We talk a lot about fast food here at So Good. This is despite the fact that I do not eat fast food on a regular basis. However, it is an extremely competitive industry and I am fascinated by the new food creations these companies come up with, and the strategies they employ when marketing them. However, my frequent discussion of these unhealthy products is by no means an endorsement from me that these foods should be the primary focus of anyones diet.

When it comes to how and what we eat, I am most definitely a libertarian. Keep the government away from my food, and let me eat whatever the hell I want. However, this is an attitude I take towards adults, who can, and should make their own eating choices. Children are a whole different matter, and while parents are free to make whatever diet choices they want with their own kids, our schools, which teach English, math and science, should also teach healthy eating habits.

A few days ago, an amendment to the farm bill, titled the National School Nutrition Standards Amendment, was dropped from the bill. The amendment would have banned most candy, cakes and cookies from schools, as well as heavily restrict the availability of sugary drinks. This is something I am 100% behind, and the amendment even got the backing of companies such as Nestle, Coca-Cola and Frito-Lay (kudos to them for taking that step). So why was it dropped? Well Chris, over at AmericaBlog, says we should blame the Republicans, who helped kill the amendment in order to protect their friends in the junk food industry.

Other reasons it could have failed are that it creates restrictions that would affect foods many would argue are not junk food. The most interesting example being the fact that it would ban whole and 2% milk. Also, some Democrats objected to federal preemption of stricter state standards that are already in effect.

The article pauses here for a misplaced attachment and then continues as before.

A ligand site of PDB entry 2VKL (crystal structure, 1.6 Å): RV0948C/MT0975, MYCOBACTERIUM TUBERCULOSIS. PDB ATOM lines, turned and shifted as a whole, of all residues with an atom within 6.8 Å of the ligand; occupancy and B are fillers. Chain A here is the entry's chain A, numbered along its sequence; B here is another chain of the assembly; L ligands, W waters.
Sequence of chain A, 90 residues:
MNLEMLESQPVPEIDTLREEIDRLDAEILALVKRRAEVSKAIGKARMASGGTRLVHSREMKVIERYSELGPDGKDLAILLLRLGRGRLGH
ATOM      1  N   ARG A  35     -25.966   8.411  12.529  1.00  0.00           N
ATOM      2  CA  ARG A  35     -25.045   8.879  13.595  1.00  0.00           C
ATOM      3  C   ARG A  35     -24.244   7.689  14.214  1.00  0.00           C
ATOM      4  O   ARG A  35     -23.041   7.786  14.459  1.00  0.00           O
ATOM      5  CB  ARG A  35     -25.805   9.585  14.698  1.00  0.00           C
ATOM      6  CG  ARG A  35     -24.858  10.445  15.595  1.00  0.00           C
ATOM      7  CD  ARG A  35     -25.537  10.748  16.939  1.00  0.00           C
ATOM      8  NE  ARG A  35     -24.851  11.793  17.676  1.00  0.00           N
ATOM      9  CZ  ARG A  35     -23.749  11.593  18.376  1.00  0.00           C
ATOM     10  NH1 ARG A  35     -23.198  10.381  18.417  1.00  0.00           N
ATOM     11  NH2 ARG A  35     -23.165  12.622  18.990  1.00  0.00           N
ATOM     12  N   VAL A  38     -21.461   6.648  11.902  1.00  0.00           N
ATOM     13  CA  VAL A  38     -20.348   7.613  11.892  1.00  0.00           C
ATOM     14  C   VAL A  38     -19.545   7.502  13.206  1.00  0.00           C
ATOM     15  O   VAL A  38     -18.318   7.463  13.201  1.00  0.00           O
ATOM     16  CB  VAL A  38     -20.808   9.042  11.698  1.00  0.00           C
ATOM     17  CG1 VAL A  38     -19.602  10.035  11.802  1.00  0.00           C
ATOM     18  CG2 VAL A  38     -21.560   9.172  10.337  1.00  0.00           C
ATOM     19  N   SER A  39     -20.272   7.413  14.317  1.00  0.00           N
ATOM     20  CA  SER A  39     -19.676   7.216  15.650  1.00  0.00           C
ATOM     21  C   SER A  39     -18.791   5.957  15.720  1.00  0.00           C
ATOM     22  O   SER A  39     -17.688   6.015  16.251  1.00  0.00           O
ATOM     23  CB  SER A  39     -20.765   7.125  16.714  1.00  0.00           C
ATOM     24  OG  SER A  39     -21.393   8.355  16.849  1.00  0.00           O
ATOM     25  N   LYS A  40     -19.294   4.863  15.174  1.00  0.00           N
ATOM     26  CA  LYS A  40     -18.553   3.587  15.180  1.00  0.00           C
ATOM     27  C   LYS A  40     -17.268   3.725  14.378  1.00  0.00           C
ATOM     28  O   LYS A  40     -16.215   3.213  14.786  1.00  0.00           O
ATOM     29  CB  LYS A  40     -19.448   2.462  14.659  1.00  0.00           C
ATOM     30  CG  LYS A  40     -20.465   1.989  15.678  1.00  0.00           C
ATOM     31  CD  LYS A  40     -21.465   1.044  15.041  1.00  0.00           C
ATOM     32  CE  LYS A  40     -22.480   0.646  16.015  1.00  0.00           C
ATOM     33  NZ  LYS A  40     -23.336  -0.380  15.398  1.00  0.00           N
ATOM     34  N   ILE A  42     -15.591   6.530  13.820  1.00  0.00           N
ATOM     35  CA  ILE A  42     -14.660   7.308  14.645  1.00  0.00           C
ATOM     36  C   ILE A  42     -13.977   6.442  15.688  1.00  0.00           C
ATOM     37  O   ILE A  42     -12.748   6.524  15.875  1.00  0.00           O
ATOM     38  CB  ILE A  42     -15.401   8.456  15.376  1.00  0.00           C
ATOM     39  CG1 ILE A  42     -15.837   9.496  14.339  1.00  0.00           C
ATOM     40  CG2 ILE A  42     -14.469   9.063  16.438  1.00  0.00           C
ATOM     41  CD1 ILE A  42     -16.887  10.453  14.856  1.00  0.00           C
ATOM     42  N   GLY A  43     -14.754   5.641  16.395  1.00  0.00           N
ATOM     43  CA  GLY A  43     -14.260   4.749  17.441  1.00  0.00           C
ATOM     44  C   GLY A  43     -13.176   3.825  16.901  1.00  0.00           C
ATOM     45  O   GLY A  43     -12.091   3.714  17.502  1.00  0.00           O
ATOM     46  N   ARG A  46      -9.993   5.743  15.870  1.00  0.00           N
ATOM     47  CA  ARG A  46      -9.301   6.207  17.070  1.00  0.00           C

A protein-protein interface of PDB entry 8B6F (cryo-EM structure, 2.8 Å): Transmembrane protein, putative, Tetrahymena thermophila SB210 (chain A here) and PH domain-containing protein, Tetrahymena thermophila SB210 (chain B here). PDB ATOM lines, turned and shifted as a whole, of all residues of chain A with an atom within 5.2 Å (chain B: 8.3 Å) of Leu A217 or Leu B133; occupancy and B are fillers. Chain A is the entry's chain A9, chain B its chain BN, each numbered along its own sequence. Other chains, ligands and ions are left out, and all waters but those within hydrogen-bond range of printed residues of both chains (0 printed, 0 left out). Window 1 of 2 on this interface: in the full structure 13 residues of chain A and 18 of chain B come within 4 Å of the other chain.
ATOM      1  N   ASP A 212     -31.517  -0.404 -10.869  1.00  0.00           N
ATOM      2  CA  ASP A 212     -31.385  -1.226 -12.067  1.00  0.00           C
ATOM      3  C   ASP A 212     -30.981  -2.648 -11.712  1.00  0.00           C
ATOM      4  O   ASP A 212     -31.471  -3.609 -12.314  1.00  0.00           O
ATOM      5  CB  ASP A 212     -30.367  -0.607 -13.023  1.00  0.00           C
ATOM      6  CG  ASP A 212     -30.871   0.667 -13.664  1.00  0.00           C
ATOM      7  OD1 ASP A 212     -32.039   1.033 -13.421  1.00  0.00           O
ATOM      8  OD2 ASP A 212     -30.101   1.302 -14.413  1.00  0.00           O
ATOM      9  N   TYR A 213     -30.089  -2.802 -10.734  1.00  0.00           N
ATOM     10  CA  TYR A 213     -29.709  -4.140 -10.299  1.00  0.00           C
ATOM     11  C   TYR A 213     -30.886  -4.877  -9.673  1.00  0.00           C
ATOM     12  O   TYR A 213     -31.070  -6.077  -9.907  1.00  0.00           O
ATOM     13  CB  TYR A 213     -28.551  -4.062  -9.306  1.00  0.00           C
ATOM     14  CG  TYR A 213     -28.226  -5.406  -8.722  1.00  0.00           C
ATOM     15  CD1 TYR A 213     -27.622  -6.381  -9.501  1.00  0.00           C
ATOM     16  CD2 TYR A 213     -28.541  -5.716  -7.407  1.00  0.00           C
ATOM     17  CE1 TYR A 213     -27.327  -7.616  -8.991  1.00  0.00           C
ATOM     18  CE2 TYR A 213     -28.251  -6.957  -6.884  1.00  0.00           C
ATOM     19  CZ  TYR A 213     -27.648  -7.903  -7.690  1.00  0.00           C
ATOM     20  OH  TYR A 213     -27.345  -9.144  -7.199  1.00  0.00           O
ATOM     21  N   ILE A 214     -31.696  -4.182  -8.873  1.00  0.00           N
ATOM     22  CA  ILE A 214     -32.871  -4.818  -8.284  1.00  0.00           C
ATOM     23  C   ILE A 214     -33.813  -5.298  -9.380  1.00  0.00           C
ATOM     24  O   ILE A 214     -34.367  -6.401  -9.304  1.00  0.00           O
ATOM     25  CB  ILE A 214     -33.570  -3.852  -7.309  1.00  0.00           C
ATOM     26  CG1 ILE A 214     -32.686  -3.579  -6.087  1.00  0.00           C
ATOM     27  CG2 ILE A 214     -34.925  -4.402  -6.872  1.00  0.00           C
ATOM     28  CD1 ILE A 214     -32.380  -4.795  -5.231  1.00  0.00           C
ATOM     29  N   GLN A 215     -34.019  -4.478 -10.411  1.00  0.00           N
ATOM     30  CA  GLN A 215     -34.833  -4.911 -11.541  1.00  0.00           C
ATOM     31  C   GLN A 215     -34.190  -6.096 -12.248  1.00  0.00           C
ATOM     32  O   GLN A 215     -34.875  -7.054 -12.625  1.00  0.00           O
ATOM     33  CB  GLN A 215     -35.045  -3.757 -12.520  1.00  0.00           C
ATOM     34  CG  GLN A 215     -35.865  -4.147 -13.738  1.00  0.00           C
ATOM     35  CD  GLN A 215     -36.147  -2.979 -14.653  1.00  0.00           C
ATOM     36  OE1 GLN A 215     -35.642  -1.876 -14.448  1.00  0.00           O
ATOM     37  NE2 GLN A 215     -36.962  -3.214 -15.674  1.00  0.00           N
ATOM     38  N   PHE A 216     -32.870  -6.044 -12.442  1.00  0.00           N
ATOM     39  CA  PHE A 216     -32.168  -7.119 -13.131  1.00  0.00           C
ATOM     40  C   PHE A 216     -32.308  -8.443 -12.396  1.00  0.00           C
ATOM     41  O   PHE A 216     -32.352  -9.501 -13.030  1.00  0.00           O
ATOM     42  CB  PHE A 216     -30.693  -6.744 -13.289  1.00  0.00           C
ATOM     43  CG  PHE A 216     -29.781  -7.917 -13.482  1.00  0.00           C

The bottom line is this: We should not be selling soda, potato chips, cookies or other unhealthy snacks and foods in schools. If kids are thirsty, they should learn to drink water or juice, and they should learn to embrace healthy, wholesome meals. Once they leave the school, they are free to eat whatever they want. We teach our kids the best way to speak English or solve a math problem, we should also teach them the best way to eat as they move forward with their lives.

3 Responses

  1. shatraw

    the irony here, eick, is the same marketing schemes you analyze and are fascinated by are to blame a healthy amount for this too. kids are suckers for advertising. if they see something they want, they’ll bother mommy or daddy until they get it. and when if comes to shit food, if they don’t get it from mom or dad, they can get it from our trusty schools.

    this bill passing would have indicated that our government has an interest in what goes on at public schools in america. clearly they don’t. before long, “no child left behind” is going to require a fleet of forklifts just to move the fat little bastards.

    shame shame shame on the fed.

    Reply
  2. Steve Johnson

    Kids have been gorging themselves on candy, burgers, and sodas for decades. Junk food is hardly a recent phenomenon.

    The difference is that kids today don’t burn off the calories. They play Nintendo, surf the Internet, instead of playing outside. Their parents drive them to school, instead walking or riding their bikes.

    Reply

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